Thank you Lori! You know I have to keep up to your standards ;-)

 

I have noticed the similarities between "our" and "your" plants and assume they sometimes had been classified as the same species if they had occurred in the same country.

I grow Cornus canadensis in my garden and have just got going Trientalis borealis to compare.

Regarding roads in those heights, you know, it is sometimes the only possible way from A to B! But they make new roads literally through the mountains these days.

Trond
Rogaland, Norway - with cool, often rainy summers  (29C max) and mild, often rainy winters (180 cm/year)!

Cockcroft
Title: Member
Joined: 2010-01-27

Friends and I took a trip to Stampede Pass (just east of Snoqualmie Pass) to see Penstemon rupicola.  (It's hard to remember that a month ago it was rainy and cool!  I'm slow posting pictures -- things are a little hectic right now.)

Penstemon rupicola  Penstemon rupicola  Penstemon rupicola

There were fields of Xerophyllum tenax (beargrass) in full bloom.

Xerophyllum tenax  Xerophyllum tenas

Ribes lobbii caught my eye.  The wind almost knocked me over while I photographed Saxifraga bronchialis.

Ribes lobbii  Saxifraga bronchialis

Claire Cockcroft
Bellevue, Washington Zone 7-8

cohan
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Joined: 2011-02-03

I'll attempt a comment, though I doubt my internet is up to trying to post photos right now.. Trond very cool to be able to drive through those zones, and great plants!

 

Claire- very nice- that Penstemon is quite wonderful! Would the area where it is growing be moist most of the year, or tending to dry, or..?

west central alberta, canada; just under 1000m; record temps:min -45C/-49F;max 34C/93F; http://picasaweb.google.ca/cactuscactus  http://urbanehillbillycanada.blogspot.com/

Cockcroft
Title: Member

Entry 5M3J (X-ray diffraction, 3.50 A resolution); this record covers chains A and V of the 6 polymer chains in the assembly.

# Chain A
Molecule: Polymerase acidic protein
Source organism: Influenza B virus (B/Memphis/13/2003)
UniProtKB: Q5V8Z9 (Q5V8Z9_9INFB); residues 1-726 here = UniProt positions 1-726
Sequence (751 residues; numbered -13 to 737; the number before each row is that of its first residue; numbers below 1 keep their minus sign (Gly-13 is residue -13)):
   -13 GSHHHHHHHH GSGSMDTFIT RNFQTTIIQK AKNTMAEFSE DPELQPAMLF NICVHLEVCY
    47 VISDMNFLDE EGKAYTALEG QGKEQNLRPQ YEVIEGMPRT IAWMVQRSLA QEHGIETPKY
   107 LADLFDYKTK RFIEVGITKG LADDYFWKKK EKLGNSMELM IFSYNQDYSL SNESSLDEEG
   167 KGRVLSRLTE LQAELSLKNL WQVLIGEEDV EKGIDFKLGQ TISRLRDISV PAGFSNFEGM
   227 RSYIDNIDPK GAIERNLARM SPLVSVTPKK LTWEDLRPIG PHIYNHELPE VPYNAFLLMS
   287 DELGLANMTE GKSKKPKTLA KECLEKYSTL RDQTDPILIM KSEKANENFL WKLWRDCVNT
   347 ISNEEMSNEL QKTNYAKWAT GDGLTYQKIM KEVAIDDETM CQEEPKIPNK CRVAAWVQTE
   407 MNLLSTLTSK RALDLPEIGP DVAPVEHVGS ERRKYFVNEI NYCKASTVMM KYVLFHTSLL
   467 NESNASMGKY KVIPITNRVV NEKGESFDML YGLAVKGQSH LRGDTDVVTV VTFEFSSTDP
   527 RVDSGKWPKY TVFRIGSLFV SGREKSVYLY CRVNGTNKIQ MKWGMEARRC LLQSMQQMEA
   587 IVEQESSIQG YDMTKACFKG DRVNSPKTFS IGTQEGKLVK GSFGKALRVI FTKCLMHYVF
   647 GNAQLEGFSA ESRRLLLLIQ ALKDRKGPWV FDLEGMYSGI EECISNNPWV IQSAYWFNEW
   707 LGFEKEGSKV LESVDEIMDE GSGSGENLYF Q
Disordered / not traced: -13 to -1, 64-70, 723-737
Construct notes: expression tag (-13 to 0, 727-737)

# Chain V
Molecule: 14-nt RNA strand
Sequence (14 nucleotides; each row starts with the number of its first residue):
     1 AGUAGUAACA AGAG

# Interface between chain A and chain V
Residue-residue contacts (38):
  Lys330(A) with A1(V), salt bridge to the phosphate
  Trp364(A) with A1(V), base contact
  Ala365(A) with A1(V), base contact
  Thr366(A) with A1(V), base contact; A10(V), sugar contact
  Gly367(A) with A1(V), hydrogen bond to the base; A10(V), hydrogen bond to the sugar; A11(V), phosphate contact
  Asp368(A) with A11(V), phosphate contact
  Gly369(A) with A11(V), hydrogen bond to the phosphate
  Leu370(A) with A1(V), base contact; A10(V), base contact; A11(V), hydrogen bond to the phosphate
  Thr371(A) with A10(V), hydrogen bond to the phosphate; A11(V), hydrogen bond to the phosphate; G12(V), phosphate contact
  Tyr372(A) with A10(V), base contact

Joined: 2010-01-27

Right now that area is hot and dry -- temperatures 80-90 degrees during the day and cool at night.  We've had no rain for the last 31 days and forest fires are a big threat.  Everything crisps up until the fall rains awaken them.

Claire Cockcroft
Bellevue, Washington Zone 7-8

Hoy
Hoy's picture
Title: Member
Joined: 2009-12-15

Very nice, Claire! Penstemon rupicola is a gem! Have you tried it in the garden?

Is beargrass a high altitude plant?

Ribes lobbii looks nice. Wouldn't mind one in my garden!

Trond
Rogaland, Norway - with cool, often rainy summers  (29C max) and mild, often rainy winters (180 cm/year)!

Mark McD
Title: Moderator
Joined: 2009-12-14

Claire, mouth-watering photos Penstemon rupicola.  And the Bear Grass view is terrific, a fantastic plant, but I hadn't see a view like this with so many in flower. I share Trond's sentiment, wouldn't mind Ribes lobbii in my garden, it's on my list ;-)

Forum tip: when placing text for embedded images, put your plant names in the "Title Text: field (instead of "Alternate Text"), then your plant names will show up as popup caption when mousing over the image.

Mark McDonough
Massachusetts, USA, near the New Hampshire border USDA Zone 5
antennaria at aol.com